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McKinsey Study Reveals A.I. is More Likely to Replace Women in the US

McKinsey’s recent report estimates that women in the U.S. are 1.5 times more likely to need to change jobs because of the automation A.I. will bring than men.

AI is more likely to replace women in jobs than men: McKinsey Study
Creator: PhonlamaiPhoto; Credit: Getty Images/iStockphoto

According to McKinsey’s report that examines the U.S. labor market trends until the end of 2030, women have to worry about the automation A.I. will bring more than men. The report discovered that women appear more in lower-wage jobs like office support and customer service, which are more likely to be replaced by an A.I. 

McKinsey Report: umber of occupational transitions due to AI by category.
Image credit: McKinsey

According to the estimations, office support positions are most prone to be replaced by an A.I. model. Nearly five million individuals who work in office support are expected to be replaced by A.I. by 2030.

Customer service and sales follow office support, the second most threatened field, as nearly three million people are expected to change jobs. Production work, food services, and business or legal professionals follow as the third, fourth, and fifth most threatened fields.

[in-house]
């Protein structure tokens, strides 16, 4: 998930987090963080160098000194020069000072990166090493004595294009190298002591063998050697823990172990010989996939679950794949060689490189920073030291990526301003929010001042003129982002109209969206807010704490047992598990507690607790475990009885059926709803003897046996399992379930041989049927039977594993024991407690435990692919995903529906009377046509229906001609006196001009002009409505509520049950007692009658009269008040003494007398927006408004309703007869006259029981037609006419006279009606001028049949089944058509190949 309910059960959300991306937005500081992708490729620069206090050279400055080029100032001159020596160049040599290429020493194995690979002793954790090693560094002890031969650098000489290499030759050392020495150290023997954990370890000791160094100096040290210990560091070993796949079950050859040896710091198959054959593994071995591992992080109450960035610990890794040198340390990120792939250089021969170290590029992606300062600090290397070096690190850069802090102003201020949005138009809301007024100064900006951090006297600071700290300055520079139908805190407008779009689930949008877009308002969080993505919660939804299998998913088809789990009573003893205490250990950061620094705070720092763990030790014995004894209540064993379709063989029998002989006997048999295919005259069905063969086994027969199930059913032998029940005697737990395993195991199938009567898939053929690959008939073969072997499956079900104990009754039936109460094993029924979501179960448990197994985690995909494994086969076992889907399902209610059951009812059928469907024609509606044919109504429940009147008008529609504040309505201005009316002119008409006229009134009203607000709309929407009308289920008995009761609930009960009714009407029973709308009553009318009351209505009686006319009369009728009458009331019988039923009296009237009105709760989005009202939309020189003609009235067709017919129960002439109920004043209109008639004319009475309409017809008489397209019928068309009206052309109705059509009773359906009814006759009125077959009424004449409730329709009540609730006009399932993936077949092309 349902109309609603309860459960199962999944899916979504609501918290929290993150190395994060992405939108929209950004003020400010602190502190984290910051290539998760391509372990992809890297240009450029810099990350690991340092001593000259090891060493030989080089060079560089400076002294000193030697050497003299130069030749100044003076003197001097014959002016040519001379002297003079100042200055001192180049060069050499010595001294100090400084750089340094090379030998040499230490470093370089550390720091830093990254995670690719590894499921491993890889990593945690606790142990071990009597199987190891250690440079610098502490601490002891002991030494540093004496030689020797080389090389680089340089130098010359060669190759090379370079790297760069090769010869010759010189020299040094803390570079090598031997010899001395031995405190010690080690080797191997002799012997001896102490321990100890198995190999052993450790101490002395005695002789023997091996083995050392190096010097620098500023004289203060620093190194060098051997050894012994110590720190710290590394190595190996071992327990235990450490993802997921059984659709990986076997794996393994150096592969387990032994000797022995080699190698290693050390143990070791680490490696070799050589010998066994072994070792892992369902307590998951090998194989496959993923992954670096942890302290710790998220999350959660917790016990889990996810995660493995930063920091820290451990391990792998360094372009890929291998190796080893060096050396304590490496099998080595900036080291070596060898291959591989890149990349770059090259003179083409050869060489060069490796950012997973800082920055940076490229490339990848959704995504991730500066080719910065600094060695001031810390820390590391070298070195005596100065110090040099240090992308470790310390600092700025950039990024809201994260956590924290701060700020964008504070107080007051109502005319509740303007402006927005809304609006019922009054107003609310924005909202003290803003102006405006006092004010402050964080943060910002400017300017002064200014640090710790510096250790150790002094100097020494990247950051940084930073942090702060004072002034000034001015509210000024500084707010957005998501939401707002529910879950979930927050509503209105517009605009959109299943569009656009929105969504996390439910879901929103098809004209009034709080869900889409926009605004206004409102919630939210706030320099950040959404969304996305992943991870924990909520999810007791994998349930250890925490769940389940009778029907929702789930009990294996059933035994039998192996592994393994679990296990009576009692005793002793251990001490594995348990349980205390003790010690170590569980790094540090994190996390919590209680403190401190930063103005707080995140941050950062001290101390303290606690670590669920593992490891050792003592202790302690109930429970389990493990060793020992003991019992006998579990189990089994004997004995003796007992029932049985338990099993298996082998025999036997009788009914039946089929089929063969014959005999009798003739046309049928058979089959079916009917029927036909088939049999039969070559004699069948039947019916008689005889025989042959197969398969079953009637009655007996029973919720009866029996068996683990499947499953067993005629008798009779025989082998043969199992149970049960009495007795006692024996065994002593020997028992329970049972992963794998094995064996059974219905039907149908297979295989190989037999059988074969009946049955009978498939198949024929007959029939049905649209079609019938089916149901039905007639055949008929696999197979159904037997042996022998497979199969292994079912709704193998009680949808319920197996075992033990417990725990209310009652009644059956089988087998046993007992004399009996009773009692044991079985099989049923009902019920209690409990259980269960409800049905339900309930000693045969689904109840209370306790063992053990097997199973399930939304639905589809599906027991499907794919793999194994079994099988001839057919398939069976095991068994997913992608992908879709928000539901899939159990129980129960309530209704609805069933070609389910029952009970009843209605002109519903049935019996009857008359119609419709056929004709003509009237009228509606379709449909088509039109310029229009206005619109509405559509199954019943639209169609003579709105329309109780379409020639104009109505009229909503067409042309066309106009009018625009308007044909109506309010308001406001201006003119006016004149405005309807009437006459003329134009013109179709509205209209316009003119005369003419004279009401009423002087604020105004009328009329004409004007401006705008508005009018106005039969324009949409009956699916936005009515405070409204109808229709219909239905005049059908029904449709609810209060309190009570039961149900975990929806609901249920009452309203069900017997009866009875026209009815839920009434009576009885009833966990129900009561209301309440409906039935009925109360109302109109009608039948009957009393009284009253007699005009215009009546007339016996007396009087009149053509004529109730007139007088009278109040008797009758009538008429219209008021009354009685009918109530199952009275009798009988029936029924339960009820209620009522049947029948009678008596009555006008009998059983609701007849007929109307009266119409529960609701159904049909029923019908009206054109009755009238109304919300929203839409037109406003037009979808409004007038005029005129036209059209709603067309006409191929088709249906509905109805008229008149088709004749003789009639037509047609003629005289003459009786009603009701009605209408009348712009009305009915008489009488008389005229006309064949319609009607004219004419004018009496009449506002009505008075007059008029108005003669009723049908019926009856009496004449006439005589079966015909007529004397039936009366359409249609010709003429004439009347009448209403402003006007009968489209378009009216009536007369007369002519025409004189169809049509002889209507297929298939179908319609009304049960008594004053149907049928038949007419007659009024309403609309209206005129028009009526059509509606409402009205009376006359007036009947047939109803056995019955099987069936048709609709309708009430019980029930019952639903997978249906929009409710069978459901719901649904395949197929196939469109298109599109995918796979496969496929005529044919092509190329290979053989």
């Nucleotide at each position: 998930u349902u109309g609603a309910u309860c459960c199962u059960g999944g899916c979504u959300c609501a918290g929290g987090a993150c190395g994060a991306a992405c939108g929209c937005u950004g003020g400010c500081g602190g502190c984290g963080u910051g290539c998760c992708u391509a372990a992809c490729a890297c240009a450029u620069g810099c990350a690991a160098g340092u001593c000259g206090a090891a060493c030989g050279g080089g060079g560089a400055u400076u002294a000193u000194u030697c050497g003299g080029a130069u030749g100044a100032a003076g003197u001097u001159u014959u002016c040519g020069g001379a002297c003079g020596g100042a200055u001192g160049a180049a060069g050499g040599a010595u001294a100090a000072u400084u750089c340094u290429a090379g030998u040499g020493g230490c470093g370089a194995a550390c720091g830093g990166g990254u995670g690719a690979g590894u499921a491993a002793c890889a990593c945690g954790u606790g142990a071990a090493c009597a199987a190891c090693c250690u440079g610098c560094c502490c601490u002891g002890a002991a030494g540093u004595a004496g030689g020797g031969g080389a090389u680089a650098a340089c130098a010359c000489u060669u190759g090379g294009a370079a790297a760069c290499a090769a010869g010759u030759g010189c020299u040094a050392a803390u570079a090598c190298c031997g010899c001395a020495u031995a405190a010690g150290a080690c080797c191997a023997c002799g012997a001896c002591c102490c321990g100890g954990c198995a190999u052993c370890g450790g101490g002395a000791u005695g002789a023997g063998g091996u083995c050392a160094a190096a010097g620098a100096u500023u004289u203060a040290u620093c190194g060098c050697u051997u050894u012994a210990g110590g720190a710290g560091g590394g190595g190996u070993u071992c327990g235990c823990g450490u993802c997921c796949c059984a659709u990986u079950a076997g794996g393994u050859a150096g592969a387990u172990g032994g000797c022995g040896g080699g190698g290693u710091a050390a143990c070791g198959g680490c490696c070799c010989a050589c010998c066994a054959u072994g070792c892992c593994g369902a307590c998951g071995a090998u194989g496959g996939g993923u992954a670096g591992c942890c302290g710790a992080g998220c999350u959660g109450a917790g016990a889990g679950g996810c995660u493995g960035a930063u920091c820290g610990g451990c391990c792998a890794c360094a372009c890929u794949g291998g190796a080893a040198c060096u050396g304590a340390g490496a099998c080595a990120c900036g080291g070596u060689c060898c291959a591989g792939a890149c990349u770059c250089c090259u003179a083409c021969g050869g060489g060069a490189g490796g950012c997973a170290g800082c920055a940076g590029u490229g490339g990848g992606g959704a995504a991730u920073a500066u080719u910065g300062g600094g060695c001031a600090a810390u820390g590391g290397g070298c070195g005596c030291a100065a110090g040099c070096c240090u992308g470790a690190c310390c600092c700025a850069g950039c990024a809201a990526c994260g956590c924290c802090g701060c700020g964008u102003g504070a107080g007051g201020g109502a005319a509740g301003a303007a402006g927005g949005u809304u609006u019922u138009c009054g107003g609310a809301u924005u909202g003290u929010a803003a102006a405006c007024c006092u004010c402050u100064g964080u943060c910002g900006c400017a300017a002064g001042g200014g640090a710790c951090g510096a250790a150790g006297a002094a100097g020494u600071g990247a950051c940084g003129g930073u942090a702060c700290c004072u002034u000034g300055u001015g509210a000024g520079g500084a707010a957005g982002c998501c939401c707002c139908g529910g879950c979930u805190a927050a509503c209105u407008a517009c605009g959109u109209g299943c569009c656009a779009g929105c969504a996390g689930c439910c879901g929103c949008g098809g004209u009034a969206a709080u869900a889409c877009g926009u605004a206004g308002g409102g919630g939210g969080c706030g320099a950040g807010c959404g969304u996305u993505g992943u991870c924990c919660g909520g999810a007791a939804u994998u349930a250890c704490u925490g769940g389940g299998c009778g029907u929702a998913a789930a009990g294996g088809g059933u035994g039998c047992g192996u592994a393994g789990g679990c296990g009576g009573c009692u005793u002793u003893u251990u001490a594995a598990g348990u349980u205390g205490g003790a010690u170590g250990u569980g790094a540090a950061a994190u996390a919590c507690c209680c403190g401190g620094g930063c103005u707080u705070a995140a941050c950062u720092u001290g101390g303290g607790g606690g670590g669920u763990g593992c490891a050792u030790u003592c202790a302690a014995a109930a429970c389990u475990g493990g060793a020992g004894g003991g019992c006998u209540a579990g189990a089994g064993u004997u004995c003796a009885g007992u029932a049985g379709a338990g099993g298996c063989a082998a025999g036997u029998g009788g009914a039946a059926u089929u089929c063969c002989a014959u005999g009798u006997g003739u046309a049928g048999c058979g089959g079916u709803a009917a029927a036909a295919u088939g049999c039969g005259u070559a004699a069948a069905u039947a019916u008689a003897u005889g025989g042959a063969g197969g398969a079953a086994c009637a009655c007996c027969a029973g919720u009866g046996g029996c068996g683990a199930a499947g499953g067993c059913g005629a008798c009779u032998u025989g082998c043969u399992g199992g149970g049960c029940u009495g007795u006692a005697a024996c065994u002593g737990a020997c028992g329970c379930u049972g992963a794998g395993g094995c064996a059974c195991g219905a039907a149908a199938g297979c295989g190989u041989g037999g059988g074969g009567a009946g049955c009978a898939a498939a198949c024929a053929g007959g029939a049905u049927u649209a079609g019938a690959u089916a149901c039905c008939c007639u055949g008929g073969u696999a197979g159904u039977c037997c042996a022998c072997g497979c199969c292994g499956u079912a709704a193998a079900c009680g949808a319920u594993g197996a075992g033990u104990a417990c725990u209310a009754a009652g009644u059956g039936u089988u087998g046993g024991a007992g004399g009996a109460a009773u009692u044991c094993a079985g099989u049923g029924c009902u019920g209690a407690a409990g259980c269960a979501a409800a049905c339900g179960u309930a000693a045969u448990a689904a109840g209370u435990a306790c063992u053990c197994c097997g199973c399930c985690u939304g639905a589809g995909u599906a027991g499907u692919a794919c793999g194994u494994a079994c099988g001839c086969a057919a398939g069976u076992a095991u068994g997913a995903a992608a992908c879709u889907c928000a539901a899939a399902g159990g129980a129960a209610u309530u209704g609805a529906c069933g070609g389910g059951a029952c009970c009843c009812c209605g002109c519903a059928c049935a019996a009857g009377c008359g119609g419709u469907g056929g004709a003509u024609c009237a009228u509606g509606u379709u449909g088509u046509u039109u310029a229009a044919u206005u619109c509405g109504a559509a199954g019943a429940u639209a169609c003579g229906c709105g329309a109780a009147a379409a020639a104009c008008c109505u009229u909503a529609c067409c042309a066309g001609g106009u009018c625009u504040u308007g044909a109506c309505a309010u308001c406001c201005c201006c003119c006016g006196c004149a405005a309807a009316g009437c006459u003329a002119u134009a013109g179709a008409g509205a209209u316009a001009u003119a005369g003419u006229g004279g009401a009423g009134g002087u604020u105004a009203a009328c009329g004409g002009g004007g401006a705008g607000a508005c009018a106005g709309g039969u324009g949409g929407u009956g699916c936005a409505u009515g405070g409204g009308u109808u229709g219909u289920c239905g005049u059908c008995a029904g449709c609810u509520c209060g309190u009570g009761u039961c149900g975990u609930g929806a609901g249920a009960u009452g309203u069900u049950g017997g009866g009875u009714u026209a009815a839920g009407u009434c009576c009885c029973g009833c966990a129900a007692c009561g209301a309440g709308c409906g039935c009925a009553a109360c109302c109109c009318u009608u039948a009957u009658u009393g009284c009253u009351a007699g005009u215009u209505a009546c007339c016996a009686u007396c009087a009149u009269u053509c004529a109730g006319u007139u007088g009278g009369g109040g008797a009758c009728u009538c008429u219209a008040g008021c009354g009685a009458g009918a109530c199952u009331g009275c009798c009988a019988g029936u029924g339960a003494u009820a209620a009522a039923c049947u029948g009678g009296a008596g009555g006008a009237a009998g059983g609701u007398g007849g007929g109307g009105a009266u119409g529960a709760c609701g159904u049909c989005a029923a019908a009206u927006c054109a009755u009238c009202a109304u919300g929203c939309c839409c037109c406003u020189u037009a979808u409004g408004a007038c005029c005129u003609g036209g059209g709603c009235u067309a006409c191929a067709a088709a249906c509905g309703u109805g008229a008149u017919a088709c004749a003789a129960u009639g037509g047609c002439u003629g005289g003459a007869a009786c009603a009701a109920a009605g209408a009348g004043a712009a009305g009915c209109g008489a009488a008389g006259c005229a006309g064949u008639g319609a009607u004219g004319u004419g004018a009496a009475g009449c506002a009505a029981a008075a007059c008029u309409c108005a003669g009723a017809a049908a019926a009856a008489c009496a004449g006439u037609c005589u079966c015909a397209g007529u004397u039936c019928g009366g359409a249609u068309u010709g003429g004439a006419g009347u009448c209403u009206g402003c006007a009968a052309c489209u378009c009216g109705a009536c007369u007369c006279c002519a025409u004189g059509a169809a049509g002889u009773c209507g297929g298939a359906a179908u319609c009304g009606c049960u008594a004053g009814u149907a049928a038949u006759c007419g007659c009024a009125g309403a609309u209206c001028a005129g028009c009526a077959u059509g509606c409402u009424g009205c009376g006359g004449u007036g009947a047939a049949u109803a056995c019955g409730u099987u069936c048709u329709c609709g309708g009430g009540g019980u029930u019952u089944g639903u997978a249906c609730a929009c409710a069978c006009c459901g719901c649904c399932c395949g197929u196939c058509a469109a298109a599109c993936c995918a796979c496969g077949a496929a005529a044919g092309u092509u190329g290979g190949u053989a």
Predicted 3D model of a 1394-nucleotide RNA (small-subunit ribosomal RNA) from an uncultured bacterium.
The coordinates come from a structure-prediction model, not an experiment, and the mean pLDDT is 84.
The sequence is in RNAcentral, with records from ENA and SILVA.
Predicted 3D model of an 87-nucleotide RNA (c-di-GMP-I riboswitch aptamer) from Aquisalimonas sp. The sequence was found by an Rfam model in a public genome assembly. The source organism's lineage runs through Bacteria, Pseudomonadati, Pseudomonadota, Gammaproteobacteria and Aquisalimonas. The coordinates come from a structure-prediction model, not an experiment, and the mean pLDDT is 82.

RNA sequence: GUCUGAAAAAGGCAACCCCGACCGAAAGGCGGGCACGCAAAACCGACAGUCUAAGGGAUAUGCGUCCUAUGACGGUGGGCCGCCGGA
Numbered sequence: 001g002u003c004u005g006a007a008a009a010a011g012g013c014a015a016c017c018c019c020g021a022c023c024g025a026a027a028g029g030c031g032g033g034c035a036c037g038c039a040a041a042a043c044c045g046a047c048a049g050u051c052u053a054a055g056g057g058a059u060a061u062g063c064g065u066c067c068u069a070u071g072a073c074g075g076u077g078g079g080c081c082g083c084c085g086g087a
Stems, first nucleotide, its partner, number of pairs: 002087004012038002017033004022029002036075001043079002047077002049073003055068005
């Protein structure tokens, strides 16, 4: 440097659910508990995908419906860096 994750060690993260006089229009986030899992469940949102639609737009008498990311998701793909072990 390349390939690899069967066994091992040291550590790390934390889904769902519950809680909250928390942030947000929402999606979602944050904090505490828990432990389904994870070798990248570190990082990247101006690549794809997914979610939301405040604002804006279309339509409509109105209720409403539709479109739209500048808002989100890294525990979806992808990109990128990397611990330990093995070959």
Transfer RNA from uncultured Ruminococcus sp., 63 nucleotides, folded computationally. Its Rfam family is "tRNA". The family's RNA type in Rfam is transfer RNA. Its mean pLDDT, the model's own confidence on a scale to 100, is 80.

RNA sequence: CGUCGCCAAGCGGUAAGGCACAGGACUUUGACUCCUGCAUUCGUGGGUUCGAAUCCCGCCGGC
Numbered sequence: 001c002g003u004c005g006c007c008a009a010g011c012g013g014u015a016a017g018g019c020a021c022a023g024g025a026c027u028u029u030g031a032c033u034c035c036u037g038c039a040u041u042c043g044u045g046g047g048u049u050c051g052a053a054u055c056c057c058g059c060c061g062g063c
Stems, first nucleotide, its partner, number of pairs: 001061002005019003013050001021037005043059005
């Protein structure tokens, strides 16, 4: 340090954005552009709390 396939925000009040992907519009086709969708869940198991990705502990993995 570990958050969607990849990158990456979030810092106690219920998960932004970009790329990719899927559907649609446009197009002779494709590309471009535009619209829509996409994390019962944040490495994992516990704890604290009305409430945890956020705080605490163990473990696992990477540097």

The report estimates that nearly two million people who work in production and food services will be replaced. At the same time, almost one million business and legal professionals will change jobs because of A.I. automation.

Overall, the report expects at least 12 million workers to be forced out of their jobs by the end of 2023, with Blacks and Hispanics being the most affected.

Supporting these findings, Revelio Labs economist Hakki Ozdenoren stated:

“The distribution of genders across occupations reflects the biases deeply rooted in our society, with women often confined to roles such as administrative assistants and secretaries. Consequently, the impact of A.I. becomes skewed along gender lines.”  

However, Ozdenoren also mentioned that this wouldn’t be as catastrophic for women as it may sound. Instead, he argued that this replacement wave would create room for women to leverage their unique skills and expertise. He stated:

“Moving forward, providing retraining opportunities will be key for women to navigate the evolving job landscape,” Ozdenoren said. “By doing so, we can capitalize on the potential of A.I. while leveraging their valuable skills and expertise,”


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